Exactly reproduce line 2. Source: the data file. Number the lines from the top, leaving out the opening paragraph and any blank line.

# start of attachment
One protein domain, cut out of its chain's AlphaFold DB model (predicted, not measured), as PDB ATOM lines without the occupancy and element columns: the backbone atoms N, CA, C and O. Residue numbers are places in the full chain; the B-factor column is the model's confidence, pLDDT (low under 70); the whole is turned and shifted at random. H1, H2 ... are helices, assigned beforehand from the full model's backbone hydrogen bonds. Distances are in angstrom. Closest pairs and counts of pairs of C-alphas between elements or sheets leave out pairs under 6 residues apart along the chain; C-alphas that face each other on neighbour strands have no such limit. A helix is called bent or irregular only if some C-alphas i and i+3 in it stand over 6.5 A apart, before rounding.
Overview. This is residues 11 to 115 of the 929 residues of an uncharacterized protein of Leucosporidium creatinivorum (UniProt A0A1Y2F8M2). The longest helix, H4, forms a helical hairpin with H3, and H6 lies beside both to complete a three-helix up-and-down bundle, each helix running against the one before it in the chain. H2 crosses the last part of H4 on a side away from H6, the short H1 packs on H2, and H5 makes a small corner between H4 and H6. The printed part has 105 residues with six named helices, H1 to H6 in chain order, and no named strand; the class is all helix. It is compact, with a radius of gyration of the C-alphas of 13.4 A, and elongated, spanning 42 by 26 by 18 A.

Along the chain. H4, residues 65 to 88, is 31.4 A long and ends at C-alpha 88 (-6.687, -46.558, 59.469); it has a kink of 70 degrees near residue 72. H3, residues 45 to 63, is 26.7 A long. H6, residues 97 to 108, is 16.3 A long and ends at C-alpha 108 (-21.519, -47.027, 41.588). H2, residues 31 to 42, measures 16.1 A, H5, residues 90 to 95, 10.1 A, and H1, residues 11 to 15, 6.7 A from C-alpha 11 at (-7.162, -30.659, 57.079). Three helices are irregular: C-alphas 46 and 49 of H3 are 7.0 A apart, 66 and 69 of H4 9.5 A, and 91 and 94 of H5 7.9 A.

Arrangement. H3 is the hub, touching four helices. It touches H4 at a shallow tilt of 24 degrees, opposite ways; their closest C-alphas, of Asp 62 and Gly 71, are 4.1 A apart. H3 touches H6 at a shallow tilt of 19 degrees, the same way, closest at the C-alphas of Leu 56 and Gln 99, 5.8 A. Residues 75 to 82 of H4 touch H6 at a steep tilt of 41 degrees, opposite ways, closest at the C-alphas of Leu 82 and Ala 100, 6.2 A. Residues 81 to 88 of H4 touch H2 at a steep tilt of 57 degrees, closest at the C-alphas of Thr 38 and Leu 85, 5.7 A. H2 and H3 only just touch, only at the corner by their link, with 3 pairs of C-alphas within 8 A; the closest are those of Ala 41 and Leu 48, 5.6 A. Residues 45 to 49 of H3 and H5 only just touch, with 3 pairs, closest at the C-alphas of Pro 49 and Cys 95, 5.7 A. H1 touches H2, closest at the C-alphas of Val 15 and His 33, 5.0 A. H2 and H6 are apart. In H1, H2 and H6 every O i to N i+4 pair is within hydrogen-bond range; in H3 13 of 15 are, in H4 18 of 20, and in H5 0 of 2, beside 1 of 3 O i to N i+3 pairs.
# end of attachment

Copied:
Along the chain. H4, residues 65 to 88, is 31.4 A long and ends at C-alpha 88 (-6.687, -46.558, 59.469); it has a kink of 70 degrees near residue 72. H3, residues 45 to 63, is 26.7 A long. H6, residues 97 to 108, is 16.3 A long and ends at C-alpha 108 (-21.519, -47.027, 41.588). H2, residues 31 to 42, measures 16.1 A, H5, residues 90 to 95, 10.1 A, and H1, residues 11 to 15, 6.7 A from C-alpha 11 at (-7.162, -30.659, 57.079). Three helices are irregular: C-alphas 46 and 49 of H3 are 7.0 A apart, 66 and 69 of H4 9.5 A, and 91 and 94 of H5 7.9 A.